One way is to google them! Try it, google me :)
You'll find great reviews, and some new up and coming activities from me. I'm very determined to help my clients! I'm also very active with the community, and I pay attention to what my clients say.
You can find my Trulia Resume here: http://www.trulia.com/profile/mfleysher/resume/
Some Trulia Recommendations here: http://www.trulia.com/profile/mfleysher/recommendation/
I'm great at communicating with my clients, I'm young and energetic, and... I'm here for you! I will happily provide current and past clients for references! Feel free to contact me via e-mail or even pick up the phone and call me... any time.
Mark Fleysher, 702-534-4446
Having been involved in Real Estate for nearly all of my life, I can tell you in my honest opinion that I agree with those who mention referrals and recommendations from Friends, Family and Co-workers. When professionals talk about how they measure the "SUCCESS" of an agent, they look at different criteria then the actual buyer or seller. If you are a BUYER, the number of closings the agent had in the last month is not an indication of the quality of service that agent will deliver to you. But attention to detail, ability to find suitable homes based on the criteria you provide, Follow up, Market Knowledge, Negotiation Skills...these are all basic skills any Realtor should possess, but unfortunately many do not. It is important to find an agent who is a Full Time/Career Realtor who will be available to you when you need them. Best of luck to you.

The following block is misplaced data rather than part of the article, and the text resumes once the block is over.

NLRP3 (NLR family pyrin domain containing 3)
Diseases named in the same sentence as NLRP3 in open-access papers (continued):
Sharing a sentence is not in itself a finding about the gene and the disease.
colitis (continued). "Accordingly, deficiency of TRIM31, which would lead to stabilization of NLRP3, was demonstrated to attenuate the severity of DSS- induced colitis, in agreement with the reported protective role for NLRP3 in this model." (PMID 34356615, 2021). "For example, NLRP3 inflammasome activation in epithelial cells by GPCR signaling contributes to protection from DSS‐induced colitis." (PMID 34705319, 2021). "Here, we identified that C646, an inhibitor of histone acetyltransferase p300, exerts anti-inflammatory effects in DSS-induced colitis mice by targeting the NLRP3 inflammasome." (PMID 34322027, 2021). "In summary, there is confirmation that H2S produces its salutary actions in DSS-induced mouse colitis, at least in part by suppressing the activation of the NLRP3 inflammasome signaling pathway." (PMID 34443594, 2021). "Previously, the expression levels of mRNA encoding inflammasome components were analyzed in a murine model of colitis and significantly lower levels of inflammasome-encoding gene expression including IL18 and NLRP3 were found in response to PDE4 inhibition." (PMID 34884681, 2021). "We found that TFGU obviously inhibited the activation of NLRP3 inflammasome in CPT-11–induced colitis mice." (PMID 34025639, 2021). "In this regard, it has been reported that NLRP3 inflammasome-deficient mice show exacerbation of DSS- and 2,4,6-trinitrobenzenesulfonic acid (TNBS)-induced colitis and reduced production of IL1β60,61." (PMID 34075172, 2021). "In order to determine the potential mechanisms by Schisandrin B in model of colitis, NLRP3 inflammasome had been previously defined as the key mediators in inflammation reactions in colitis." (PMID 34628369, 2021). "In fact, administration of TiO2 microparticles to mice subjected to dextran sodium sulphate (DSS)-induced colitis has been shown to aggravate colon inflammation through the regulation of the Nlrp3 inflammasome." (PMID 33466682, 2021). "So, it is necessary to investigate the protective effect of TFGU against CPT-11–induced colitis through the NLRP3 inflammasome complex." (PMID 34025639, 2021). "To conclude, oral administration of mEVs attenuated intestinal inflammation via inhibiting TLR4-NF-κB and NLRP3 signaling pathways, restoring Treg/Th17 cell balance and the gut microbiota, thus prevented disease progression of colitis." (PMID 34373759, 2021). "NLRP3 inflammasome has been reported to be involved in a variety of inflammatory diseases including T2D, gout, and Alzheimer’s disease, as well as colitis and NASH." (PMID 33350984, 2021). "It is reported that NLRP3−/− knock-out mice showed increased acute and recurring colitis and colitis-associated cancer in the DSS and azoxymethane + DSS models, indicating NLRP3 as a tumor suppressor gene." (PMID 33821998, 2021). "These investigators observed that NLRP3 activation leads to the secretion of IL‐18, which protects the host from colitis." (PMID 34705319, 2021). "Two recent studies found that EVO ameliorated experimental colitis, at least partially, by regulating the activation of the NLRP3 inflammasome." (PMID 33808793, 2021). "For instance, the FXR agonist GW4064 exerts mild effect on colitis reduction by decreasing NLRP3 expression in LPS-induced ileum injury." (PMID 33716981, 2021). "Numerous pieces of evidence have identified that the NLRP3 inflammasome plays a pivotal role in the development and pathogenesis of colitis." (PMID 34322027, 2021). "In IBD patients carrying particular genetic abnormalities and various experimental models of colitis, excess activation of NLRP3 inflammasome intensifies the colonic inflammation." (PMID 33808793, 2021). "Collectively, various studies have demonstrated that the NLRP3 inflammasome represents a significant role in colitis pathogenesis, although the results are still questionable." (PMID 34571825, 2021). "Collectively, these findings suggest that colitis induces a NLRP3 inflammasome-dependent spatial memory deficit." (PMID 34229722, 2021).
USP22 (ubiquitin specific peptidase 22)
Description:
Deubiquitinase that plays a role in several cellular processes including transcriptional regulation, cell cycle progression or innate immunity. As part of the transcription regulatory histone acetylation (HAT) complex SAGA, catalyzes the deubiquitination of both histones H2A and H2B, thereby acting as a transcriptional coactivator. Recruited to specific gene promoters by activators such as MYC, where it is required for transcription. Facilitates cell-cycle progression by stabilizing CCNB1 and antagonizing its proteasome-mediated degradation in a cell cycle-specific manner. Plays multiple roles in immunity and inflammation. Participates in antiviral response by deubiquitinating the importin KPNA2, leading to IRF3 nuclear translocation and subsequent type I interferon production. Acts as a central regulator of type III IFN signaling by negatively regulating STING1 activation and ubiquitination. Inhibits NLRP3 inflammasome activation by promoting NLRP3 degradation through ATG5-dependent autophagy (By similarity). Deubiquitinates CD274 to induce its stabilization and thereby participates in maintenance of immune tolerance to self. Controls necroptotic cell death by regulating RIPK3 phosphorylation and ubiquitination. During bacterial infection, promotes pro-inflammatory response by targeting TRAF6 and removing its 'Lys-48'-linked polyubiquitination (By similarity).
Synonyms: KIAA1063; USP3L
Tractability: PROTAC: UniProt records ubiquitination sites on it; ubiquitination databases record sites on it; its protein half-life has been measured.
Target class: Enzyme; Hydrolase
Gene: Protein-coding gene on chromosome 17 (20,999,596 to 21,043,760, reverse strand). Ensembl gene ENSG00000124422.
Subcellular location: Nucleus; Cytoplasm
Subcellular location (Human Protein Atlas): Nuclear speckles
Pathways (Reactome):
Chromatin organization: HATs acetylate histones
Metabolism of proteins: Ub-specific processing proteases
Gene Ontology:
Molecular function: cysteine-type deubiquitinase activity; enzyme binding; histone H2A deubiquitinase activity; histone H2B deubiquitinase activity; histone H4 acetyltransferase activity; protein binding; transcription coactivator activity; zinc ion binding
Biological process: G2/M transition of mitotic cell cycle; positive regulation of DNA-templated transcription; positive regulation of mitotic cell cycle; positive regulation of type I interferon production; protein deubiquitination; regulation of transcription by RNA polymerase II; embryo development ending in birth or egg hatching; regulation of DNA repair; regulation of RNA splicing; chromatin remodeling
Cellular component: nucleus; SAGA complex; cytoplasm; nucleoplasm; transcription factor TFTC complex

Charlene Weston (Cobelo)
Smith and Associates
You said "Completed SOLDS is the only way to measure the success of a real estate agent. Everything else is PR"
While I agree that experience is critical I don't think an agents volume of sales can be an indicator of how helpful that agent will be to Dallas or any other home buyer.
I just read a good article touching on this very subject:
To borrow a thought from the article: McDonald's sells more hamburgers than anyone else, but if you're looking for the best hamburger and the best service you probably want to look at more than how many Billions they've served.
Good agents interview the client just as much as the client interviews them. You may want the moon for under 100K, if they can't deliver, a good agent will tell you so upfront, and will discuss with you an alternative. The first meeting establishes the relationship and sets the standard from that point forward. Many buyers and sellers have unrealistic expectations, and sometimes it is because they are not completely aware as to what is going on in the market whether good or bad. It is the agent's job to educate you and keep you involved and up to date on the current market trends. You do not want a "yes man/woman." Although it may seem helpful and accommodating, it can actually hinder you from the ultimate goal...buying a home.
One last point I have to bring up to all the other posters, and this is just my opinion. I don't believe that having a "staff" makes for a better agent. I don't believe that if an agent doesn't "answer the phone" they are a bad agent, as long as the call is returned promptly. I don't believe that "numbers" make one agent better than another. Without going into detail, numbers can be easily misinterpreted.
Should everyone buy a Hyundai because they are the most sold car today?? Do you drive a Hyundai?